U.S. President Barack Obama is pressing Israeli and Palestinian leaders on Wednesday to get both sides to return to peace talks ahead of a United Nations showdown over a Palestinian bid for statehood.
Obama met in New York late Wednesday morning with Palestinian leader Mahmoud Abbas, ahead of a separate sitdown with Israeli Prime Minister Benjamin Netanyahu.
The meetings come as Palestinians push ahead with plans to seek statehood recognition at the United Nations. The U.S. has vowed to veto the Palestinian effort in the U.N. Security Council.
In an address to the U.N. General Assembly on Wednesday, Obama said peace would not come through "statements and resolutions at the United Nations" but through negotiations between Israelis and Palestinians.
Thousands of Palestinians rallied in towns across the West Bank on Wednesday in support of the push for recognition of a Palestinian state.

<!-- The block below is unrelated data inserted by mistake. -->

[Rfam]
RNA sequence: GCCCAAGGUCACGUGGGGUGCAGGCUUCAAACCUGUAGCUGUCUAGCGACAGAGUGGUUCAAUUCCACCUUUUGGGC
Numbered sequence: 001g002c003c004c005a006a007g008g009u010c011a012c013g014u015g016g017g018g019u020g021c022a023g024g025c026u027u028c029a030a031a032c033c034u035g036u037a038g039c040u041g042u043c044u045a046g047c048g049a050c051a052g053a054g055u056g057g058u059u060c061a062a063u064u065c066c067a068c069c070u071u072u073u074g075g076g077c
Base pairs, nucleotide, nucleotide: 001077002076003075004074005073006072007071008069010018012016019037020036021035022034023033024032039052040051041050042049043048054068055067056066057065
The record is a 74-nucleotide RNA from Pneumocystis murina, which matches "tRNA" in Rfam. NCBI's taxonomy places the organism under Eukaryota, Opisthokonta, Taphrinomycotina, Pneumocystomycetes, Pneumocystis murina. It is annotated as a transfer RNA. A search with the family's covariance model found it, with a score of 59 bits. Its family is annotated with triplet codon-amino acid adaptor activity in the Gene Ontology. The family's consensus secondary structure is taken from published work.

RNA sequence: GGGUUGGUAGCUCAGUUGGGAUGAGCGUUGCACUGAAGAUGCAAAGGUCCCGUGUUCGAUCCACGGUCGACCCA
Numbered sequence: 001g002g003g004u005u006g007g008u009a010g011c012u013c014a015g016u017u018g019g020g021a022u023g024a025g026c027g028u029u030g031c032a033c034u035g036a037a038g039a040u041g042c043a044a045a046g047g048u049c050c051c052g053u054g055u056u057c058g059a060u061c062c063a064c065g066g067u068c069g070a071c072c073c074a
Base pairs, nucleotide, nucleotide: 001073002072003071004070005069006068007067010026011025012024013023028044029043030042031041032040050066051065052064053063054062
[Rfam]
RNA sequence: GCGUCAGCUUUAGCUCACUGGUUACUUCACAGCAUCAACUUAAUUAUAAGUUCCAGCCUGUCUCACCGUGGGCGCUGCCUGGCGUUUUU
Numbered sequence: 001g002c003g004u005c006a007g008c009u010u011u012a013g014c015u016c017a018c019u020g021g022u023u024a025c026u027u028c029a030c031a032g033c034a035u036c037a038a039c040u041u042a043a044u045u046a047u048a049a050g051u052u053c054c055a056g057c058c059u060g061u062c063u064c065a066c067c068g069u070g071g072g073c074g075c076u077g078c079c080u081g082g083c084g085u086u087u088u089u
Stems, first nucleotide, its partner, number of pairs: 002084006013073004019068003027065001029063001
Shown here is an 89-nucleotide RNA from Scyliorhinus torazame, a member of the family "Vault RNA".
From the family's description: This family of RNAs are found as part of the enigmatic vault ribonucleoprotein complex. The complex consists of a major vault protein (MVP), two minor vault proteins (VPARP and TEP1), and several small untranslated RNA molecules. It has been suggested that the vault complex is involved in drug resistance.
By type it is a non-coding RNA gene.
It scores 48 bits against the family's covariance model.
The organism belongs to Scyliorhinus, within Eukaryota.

Meanwhile, senior diplomats from the Mideast Quartet - the U.S., EU, U.N. and Russia - are meeting throughout the week in hopes of a last-minute breakthrough. The Quartet has been trying to put together guidelines for future peace talks, so far without result.
U.S.-mediated peace talks between Israel and the Palestinians stalled a year ago, after an Israeli moratorium on West Bank settlement construction expired. Palestinians oppose construction on land they want as part of a future state.
Israeli Foreign Minister Avigdor Lieberman said Wednesday there will be no new freeze on settlement building.
Some information for this report was provided by AP.